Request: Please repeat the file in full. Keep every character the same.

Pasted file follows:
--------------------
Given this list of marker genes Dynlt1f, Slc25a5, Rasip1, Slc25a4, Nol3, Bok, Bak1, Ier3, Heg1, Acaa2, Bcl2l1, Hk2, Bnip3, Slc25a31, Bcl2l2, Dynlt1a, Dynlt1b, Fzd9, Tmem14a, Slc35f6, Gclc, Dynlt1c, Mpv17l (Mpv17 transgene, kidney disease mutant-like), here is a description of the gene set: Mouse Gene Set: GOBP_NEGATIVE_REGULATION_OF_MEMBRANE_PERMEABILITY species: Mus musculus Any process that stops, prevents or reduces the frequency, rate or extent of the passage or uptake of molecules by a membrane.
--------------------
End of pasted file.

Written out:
Given this list of marker genes Dynlt1f, Slc25a5, Rasip1, Slc25a4, Nol3, Bok, Bak1, Ier3, Heg1, Acaa2, Bcl2l1, Hk2, Bnip3, Slc25a31, Bcl2l2, Dynlt1a, Dynlt1b, Fzd9, Tmem14a, Slc35f6, Gclc, Dynlt1c, Mpv17l (Mpv17 transgene, kidney disease mutant-like), here is a description of the gene set: Mouse Gene Set: GOBP_NEGATIVE_REGULATION_OF_MEMBRANE_PERMEABILITY species: Mus musculus Any process that stops, prevents or reduces the frequency, rate or extent of the passage or uptake of molecules by a membrane.